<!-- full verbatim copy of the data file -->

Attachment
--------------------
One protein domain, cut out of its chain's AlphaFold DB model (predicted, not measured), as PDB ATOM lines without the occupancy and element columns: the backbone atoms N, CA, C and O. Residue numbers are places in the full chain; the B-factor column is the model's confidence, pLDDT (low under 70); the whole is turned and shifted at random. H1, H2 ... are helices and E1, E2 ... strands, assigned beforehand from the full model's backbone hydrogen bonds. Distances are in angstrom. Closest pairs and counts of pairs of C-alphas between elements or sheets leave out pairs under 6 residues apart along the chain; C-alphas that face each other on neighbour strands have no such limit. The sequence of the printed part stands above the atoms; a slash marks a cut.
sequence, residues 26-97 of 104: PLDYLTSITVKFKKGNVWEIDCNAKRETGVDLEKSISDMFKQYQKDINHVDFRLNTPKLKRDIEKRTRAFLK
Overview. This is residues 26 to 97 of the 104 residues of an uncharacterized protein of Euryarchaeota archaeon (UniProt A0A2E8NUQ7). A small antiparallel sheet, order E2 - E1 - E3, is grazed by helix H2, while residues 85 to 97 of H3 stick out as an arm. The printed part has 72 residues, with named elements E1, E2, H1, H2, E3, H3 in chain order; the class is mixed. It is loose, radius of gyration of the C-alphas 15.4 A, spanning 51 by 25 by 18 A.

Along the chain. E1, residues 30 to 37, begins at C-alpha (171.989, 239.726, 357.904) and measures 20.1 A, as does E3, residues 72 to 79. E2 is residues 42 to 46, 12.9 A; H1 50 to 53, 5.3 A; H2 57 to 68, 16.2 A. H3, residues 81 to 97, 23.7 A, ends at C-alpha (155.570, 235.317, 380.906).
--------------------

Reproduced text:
One protein domain, cut out of its chain's AlphaFold DB model (predicted, not measured), as PDB ATOM lines without the occupancy and element columns: the backbone atoms N, CA, C and O. Residue numbers are places in the full chain; the B-factor column is the model's confidence, pLDDT (low under 70); the whole is turned and shifted at random. H1, H2 ... are helices and E1, E2 ... strands, assigned beforehand from the full model's backbone hydrogen bonds. Distances are in angstrom. Closest pairs and counts of pairs of C-alphas between elements or sheets leave out pairs under 6 residues apart along the chain; C-alphas that face each other on neighbour strands have no such limit. The sequence of the printed part stands above the atoms; a slash marks a cut.
sequence, residues 26-97 of 104: PLDYLTSITVKFKKGNVWEIDCNAKRETGVDLEKSISDMFKQYQKDINHVDFRLNTPKLKRDIEKRTRAFLK
Overview. This is residues 26 to 97 of the 104 residues of an uncharacterized protein of Euryarchaeota archaeon (UniProt A0A2E8NUQ7). A small antiparallel sheet, order E2 - E1 - E3, is grazed by helix H2, while residues 85 to 97 of H3 stick out as an arm. The printed part has 72 residues, with named elements E1, E2, H1, H2, E3, H3 in chain order; the class is mixed. It is loose, radius of gyration of the C-alphas 15.4 A, spanning 51 by 25 by 18 A.

Along the chain. E1, residues 30 to 37, begins at C-alpha (171.989, 239.726, 357.904) and measures 20.1 A, as does E3, residues 72 to 79. E2 is residues 42 to 46, 12.9 A; H1 50 to 53, 5.3 A; H2 57 to 68, 16.2 A. H3, residues 81 to 97, 23.7 A, ends at C-alpha (155.570, 235.317, 380.906).